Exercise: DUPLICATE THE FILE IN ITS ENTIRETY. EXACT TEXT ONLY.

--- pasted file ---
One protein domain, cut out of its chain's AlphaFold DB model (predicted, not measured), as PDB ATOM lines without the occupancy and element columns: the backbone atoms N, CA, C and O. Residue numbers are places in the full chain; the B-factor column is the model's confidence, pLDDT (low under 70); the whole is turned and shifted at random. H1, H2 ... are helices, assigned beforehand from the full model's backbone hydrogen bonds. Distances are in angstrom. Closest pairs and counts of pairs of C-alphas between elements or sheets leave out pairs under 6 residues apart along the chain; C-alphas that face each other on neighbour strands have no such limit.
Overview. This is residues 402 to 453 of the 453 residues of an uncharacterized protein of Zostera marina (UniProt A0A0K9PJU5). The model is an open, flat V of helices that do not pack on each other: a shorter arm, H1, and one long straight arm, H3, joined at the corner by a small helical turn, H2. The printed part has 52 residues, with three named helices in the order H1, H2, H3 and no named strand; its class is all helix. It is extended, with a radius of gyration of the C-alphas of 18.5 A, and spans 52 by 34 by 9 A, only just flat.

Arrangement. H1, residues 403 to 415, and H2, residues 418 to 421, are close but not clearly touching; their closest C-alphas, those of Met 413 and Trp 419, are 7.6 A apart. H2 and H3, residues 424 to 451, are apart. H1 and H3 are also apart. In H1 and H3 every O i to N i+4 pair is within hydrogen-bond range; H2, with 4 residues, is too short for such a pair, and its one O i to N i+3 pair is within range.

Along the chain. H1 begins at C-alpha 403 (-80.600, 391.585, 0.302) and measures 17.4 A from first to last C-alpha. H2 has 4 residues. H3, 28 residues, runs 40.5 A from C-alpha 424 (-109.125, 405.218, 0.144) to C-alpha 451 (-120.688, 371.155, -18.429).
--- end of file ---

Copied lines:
One protein domain, cut out of its chain's AlphaFold DB model (predicted, not measured), as PDB ATOM lines without the occupancy and element columns: the backbone atoms N, CA, C and O. Residue numbers are places in the full chain; the B-factor column is the model's confidence, pLDDT (low under 70); the whole is turned and shifted at random. H1, H2 ... are helices, assigned beforehand from the full model's backbone hydrogen bonds. Distances are in angstrom. Closest pairs and counts of pairs of C-alphas between elements or sheets leave out pairs under 6 residues apart along the chain; C-alphas that face each other on neighbour strands have no such limit.
Overview. This is residues 402 to 453 of the 453 residues of an uncharacterized protein of Zostera marina (UniProt A0A0K9PJU5). The model is an open, flat V of helices that do not pack on each other: a shorter arm, H1, and one long straight arm, H3, joined at the corner by a small helical turn, H2. The printed part has 52 residues, with three named helices in the order H1, H2, H3 and no named strand; its class is all helix. It is extended, with a radius of gyration of the C-alphas of 18.5 A, and spans 52 by 34 by 9 A, only just flat.

Arrangement. H1, residues 403 to 415, and H2, residues 418 to 421, are close but not clearly touching; their closest C-alphas, those of Met 413 and Trp 419, are 7.6 A apart. H2 and H3, residues 424 to 451, are apart. H1 and H3 are also apart. In H1 and H3 every O i to N i+4 pair is within hydrogen-bond range; H2, with 4 residues, is too short for such a pair, and its one O i to N i+3 pair is within range.

Along the chain. H1 begins at C-alpha 403 (-80.600, 391.585, 0.302) and measures 17.4 A from first to last C-alpha. H2 has 4 residues. H3, 28 residues, runs 40.5 A from C-alpha 424 (-109.125, 405.218, 0.144) to C-alpha 451 (-120.688, 371.155, -18.429).